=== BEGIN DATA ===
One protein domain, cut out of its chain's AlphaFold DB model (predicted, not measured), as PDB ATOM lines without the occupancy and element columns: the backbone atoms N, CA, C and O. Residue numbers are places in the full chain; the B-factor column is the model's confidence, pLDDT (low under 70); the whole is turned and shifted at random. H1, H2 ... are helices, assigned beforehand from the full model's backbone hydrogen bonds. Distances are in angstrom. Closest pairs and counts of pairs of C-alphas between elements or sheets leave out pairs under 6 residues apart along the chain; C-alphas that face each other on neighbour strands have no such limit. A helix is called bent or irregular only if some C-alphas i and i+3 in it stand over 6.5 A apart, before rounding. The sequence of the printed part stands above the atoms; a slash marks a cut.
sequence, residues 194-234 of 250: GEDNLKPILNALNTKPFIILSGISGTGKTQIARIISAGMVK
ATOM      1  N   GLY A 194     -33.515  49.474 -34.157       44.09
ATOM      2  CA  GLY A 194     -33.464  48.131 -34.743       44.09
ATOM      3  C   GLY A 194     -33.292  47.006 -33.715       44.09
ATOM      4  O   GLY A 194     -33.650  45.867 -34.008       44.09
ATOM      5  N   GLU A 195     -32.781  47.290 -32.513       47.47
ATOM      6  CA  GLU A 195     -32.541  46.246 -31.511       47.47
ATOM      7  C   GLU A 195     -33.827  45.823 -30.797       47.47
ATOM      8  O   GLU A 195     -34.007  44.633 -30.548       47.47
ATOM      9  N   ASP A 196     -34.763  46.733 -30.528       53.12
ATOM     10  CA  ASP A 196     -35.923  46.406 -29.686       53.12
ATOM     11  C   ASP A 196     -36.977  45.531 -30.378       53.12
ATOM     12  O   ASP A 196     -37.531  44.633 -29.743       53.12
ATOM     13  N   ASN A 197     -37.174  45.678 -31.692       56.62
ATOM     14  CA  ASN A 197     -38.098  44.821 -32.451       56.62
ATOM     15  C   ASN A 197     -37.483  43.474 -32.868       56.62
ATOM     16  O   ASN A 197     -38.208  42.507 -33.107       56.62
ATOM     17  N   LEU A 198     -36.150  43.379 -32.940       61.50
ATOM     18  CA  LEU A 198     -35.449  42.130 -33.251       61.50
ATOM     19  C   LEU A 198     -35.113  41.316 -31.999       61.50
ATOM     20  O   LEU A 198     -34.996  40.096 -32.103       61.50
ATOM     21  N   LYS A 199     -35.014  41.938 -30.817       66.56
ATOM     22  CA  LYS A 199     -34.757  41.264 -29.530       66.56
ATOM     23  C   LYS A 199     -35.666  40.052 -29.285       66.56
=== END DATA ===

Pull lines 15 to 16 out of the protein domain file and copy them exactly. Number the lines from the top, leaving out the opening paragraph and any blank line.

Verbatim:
ATOM     14  CA  ASN A 197     -38.098  44.821 -32.451       56.62
ATOM     15  C   ASN A 197     -37.483  43.474 -32.868       56.62